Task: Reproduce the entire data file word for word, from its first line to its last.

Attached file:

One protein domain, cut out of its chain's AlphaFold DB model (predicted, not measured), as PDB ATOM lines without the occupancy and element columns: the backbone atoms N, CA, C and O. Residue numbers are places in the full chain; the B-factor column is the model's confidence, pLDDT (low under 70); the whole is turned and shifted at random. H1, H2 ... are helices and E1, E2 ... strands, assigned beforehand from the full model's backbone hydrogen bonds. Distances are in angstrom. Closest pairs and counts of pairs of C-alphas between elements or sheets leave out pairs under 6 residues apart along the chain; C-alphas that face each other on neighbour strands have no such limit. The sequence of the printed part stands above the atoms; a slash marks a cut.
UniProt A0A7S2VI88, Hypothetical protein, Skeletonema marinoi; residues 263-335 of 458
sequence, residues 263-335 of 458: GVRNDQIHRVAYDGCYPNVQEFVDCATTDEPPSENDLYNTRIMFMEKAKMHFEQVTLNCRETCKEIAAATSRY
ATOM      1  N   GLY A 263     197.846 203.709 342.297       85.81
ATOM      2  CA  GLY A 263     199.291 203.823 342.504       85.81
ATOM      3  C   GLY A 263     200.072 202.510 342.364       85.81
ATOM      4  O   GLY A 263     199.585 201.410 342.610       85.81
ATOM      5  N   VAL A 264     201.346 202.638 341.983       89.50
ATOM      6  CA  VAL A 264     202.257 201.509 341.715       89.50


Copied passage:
One protein domain, cut out of its chain's AlphaFold DB model (predicted, not measured), as PDB ATOM lines without the occupancy and element columns: the backbone atoms N, CA, C and O. Residue numbers are places in the full chain; the B-factor column is the model's confidence, pLDDT (low under 70); the whole is turned and shifted at random. H1, H2 ... are helices and E1, E2 ... strands, assigned beforehand from the full model's backbone hydrogen bonds. Distances are in angstrom. Closest pairs and counts of pairs of C-alphas between elements or sheets leave out pairs under 6 residues apart along the chain; C-alphas that face each other on neighbour strands have no such limit. The sequence of the printed part stands above the atoms; a slash marks a cut.
UniProt A0A7S2VI88, Hypothetical protein, Skeletonema marinoi; residues 263-335 of 458
sequence, residues 263-335 of 458: GVRNDQIHRVAYDGCYPNVQEFVDCATTDEPPSENDLYNTRIMFMEKAKMHFEQVTLNCRETCKEIAAATSRY
ATOM      1  N   GLY A 263     197.846 203.709 342.297       85.81
ATOM      2  CA  GLY A 263     199.291 203.823 342.504       85.81
ATOM      3  C   GLY A 263     200.072 202.510 342.364       85.81
ATOM      4  O   GLY A 263     199.585 201.410 342.610       85.81
ATOM      5  N   VAL A 264     201.346 202.638 341.983       89.50
ATOM      6  CA  VAL A 264     202.257 201.509 341.715       89.50